By Innocent Okon
In my beloved Nigeria, you don’t need to be a hard boiled Political Scientist to draw up a budget for an elective office.
If you have seen or voted in any election, it’s like asking nursery school kids what alphabet ‘A’ stands for (apple, of course)! Perfunctorily, any street-wise guy with passing interest in politics will tell you that there are subheads of expenditure. They include, but not limited, to funds for consultations, security (euphemism for thuggery), intra-party elections, post-primaries’ litigations, the election proper (‘incentives’ for electoral officers and security operatives). Then a reasonable percentage of funds to prosecute post-election litigations to any judicial layer that the extant Electoral Act permits.
Even when the people are behind you, your preferred Party may not go with you. When the Party and the electorates are in sync, you still have to contend with the umpires, INEC and Judiciary.
Many are the afflictions of any and every politician that wants to serve in our clime!
Incurable optimists jubilated and shouted Eldorado when the extant Electoral Act (as Amended) was assented to by President Muhammadu Buhari. Some of them even used the Ekiti and Osun gubernatorial elections to award generous points to INEC and some fraud “proof” provisions in the new Electoral Act.
But with few weeks to national and state elections, another prayer point has emerged, which can’t be ignored or swept under the carpet! The Judiciary, which is the last constitutional last bus stop in validating the electoral process, may become the Frankenstein monster for politicians.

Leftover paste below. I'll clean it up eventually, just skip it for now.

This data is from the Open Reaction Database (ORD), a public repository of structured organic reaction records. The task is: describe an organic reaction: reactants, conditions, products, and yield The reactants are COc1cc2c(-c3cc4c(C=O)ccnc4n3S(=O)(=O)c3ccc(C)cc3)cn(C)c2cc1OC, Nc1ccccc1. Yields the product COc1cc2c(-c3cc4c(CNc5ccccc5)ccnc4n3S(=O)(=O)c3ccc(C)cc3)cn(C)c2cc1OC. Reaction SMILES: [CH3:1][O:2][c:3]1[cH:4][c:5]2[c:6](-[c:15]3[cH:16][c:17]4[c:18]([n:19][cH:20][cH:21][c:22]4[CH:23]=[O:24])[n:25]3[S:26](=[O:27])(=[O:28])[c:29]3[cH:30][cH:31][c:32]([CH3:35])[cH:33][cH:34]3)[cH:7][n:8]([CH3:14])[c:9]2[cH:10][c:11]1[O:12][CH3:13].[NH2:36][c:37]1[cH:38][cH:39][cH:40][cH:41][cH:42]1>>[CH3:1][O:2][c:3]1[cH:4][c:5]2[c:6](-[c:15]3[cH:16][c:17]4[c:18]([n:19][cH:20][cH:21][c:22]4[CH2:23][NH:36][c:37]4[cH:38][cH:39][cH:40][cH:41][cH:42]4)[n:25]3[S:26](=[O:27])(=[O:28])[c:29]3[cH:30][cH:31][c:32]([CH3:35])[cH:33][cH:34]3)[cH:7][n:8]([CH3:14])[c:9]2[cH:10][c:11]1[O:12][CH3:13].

Few weeks to the polls, the courts are still sacking elected candidates, and directing INEC on who should be on the ballot! Every judgement on electoral matter at the lower courts now must have the imprimatur of the apex court in the land before it is finally laid to rest!
This is happening when we thought the troubles with elections in Nigeria were exclusively at the doorsteps of politicians, Political Parties and the regulatory Agency/the Law. If recent judgements from various layers of our Judicial system are anything to reckon with, some of us should be permitted and obliged to remain incurable pessimists!
As an ‘ordained’ servant in the temple of Justice, I believe in law and order. I hate anarchy and the fascists’ rule of might is right! But am also humble enough to know and admit that whether in substantive or procedural laws (or both), human foibles do interfere. That’s why in many Supreme court judgments, some of the Justices in rare display of candour, would admit that their judgements are final, though not because they are infallible!
As a man on the street, am still wondering how the result of an election, which hundreds of thousands laboured to participate in, would just be reversed on grounds of legal technicalities or professional inadequacies of man/ men/agency paid to do the job.
As next month ushers in another round of elections, the Judiciary must convince us that law was made for man and not man for law. If Judicial officers can admit that they are infallible, they should also be humble enough to admit their limitations in the interpretation and application of every provision in the Electoral Act!
Democracy suffers an incalculable deficit when popular verdicts at the polls are judicially reversed with the legal wisdom of three (at both Tribunal and Appeal courts ) and five (at Supreme court).
In 2020, the Judiciary literally served and saved democracy in America for Americans and the free world. The next elections in Nigeria again puts the Judiciary on trial and nobody is inconsiderate if the physician is humbly implored to heal thyself!
Okon, a journalist and laywer, lives in Uyo.